Striped bass can’t get a break, it seems. With their East Coast population in decline from overfishing, the migratory species had mixed success reproducing in the Chesapeake Bay this year, surveys show.
The Maryland Department of Natural Resources reported that its annual trawl survey of newly spawned striped bass in state waters yielded just 2.5 little fish per net haul—far below the long-term average of 11.5 per sample.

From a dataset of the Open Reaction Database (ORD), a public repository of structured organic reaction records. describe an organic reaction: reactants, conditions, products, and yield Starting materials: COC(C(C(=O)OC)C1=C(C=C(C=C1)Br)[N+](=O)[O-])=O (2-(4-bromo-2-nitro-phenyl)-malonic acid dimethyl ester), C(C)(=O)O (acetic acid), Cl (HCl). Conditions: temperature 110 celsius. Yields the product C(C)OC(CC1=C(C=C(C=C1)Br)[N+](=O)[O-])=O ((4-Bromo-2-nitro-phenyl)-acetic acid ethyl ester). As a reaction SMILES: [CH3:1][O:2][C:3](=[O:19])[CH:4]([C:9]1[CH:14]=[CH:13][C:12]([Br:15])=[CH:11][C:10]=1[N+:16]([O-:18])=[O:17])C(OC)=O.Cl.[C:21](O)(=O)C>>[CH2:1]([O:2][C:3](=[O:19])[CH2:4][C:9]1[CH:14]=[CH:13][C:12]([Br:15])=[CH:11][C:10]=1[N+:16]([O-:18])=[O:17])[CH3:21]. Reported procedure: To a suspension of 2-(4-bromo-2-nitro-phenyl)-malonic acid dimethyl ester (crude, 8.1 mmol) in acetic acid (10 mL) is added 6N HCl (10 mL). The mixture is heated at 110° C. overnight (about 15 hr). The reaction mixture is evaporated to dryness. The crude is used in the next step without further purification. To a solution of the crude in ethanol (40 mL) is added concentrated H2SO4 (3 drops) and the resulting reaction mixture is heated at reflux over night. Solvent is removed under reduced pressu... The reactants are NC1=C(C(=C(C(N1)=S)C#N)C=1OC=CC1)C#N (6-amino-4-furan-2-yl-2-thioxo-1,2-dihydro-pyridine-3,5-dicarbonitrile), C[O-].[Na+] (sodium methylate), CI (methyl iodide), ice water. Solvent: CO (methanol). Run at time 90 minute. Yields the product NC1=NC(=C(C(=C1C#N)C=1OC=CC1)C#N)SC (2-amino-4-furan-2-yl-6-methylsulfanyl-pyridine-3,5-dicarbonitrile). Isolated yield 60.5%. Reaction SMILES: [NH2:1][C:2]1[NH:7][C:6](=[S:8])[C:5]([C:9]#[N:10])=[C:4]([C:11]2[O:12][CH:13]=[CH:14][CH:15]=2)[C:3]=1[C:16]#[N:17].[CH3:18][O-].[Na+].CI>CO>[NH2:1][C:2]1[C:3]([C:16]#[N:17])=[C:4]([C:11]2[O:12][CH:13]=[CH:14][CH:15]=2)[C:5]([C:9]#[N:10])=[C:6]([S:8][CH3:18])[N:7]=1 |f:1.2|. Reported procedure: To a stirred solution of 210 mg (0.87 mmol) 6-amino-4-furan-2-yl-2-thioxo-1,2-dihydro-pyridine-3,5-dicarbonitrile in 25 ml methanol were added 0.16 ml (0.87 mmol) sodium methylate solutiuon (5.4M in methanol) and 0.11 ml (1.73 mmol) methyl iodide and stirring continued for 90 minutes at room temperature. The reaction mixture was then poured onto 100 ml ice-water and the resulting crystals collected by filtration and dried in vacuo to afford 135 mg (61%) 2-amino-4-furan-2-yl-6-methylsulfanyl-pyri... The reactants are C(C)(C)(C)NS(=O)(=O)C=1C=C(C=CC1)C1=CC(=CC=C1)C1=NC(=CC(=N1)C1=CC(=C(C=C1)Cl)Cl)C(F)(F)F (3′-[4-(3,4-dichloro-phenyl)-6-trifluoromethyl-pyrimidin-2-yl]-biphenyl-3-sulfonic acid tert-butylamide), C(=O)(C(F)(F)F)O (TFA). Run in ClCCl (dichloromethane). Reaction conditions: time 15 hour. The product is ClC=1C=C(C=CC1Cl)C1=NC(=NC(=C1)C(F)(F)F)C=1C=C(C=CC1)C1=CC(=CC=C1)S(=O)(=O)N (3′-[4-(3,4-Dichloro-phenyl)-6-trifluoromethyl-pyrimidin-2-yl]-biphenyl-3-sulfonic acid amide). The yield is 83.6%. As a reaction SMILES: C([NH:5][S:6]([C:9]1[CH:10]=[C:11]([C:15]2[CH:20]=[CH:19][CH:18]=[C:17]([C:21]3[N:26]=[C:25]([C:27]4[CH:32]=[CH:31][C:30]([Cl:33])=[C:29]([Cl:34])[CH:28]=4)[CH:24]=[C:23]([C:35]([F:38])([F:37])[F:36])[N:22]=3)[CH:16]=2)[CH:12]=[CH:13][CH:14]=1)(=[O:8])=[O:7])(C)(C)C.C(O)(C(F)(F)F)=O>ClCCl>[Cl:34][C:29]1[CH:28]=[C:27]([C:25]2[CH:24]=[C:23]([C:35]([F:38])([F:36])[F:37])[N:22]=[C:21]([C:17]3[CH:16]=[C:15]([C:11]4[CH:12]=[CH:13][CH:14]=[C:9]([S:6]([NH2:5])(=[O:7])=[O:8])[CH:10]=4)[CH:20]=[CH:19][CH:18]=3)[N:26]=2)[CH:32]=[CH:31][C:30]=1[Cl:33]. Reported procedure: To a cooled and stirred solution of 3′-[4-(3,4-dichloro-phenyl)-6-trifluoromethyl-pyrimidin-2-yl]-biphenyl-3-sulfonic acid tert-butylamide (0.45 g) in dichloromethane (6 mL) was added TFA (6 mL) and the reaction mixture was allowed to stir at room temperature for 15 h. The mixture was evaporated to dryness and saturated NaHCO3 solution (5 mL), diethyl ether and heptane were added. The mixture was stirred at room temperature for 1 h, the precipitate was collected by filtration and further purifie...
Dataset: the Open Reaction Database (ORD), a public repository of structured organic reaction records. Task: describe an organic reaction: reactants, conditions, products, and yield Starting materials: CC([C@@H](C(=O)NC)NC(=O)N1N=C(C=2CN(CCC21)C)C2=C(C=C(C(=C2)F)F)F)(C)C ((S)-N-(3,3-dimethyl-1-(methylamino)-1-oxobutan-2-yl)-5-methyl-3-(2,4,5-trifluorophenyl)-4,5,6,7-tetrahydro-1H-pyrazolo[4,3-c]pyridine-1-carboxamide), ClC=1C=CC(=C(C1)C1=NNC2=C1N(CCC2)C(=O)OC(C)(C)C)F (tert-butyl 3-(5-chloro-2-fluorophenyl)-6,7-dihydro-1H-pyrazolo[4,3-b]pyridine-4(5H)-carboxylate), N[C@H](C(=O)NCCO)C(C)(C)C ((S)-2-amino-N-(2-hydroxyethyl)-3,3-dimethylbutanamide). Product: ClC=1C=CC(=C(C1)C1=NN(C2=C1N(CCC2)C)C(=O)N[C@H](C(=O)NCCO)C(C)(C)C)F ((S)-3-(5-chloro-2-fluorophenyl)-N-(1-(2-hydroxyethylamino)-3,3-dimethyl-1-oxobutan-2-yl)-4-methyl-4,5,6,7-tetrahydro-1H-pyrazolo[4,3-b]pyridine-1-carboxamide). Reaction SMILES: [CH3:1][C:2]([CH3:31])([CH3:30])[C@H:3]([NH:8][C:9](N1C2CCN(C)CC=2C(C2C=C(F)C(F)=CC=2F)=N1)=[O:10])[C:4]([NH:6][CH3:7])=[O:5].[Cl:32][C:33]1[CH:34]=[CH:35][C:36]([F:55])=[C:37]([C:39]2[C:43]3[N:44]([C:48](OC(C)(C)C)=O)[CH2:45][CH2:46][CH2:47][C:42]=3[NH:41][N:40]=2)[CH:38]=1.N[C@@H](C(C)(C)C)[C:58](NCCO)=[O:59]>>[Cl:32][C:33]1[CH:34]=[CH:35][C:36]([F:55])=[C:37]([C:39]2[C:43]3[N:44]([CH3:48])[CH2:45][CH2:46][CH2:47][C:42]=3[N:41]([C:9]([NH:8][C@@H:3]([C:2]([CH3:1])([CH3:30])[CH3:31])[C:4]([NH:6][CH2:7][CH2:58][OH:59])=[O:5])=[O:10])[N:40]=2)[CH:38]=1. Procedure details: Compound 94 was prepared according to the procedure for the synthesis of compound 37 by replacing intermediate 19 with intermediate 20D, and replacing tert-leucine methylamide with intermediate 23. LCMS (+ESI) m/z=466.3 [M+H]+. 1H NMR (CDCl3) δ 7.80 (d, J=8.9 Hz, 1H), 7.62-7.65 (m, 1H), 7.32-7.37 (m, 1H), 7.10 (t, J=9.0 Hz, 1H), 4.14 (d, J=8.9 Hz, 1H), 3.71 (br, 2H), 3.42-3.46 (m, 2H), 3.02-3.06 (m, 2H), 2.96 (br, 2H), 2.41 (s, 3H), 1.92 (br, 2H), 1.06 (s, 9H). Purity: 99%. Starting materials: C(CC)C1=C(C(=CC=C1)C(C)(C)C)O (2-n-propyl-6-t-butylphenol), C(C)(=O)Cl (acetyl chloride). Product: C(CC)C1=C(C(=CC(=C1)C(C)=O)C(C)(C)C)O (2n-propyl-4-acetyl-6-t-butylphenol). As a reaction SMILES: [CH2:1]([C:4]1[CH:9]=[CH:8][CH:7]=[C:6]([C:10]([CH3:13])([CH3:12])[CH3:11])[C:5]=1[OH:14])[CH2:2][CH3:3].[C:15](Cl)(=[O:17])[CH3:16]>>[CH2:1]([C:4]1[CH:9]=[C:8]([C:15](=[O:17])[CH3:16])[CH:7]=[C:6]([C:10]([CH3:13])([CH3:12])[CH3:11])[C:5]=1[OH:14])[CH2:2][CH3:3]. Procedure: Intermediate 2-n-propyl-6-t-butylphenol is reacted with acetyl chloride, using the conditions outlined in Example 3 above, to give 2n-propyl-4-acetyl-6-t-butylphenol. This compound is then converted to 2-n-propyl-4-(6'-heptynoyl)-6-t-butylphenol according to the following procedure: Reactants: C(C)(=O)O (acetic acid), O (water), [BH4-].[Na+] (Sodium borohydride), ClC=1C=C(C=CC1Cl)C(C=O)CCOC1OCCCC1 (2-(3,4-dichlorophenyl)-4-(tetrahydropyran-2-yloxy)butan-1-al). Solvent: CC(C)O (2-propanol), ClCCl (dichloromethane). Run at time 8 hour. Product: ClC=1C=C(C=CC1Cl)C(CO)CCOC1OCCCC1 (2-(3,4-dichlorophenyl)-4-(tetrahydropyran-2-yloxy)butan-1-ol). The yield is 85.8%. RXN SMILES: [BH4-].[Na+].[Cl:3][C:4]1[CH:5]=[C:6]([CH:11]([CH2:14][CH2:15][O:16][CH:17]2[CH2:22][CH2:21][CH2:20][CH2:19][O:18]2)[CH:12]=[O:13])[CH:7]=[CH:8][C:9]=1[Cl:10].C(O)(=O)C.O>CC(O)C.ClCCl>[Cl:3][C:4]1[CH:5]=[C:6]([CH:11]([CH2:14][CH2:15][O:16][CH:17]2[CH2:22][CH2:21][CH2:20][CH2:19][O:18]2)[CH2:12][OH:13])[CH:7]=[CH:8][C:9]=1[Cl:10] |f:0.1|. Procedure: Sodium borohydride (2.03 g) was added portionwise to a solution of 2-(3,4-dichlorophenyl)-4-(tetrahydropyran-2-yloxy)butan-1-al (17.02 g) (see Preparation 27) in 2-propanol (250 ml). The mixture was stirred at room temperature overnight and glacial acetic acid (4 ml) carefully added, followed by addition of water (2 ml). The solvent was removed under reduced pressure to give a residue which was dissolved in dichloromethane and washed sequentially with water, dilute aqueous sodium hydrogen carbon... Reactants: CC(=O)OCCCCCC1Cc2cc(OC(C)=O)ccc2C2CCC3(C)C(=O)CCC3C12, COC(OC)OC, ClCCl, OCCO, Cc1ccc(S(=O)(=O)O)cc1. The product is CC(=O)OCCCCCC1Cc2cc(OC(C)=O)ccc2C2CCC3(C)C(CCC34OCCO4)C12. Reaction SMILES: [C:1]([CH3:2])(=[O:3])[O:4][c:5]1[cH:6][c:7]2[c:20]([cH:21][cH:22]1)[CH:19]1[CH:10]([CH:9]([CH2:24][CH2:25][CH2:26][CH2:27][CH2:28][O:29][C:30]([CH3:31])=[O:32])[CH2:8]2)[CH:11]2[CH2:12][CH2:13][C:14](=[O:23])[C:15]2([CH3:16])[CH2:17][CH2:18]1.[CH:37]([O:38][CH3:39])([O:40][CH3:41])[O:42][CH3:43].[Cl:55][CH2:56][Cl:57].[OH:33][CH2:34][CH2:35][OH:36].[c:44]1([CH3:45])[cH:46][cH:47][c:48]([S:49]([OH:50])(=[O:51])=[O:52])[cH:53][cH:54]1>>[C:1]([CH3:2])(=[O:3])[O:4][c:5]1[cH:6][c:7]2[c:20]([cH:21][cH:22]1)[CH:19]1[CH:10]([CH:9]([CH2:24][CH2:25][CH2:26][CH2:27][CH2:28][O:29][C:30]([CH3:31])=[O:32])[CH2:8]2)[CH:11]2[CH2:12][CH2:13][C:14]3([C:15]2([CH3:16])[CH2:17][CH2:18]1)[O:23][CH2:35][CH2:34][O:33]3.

“We just didn’t have good recruitment [of young fish] this year,” said Mike Luisi, the DNR’s director of fisheries monitoring and assessment. This is the second straight year and the 10th in the last 15 years that the Maryland DNR survey found evidence of below-average striped bass reproduction.
A separate study done by the Virginia Institute of Marine Science found an above-average number of juvenile striped bass in the state’s tributaries of the Chesapeake Bay. It was the eighth straight year in which the survey tallied an average or above-a...
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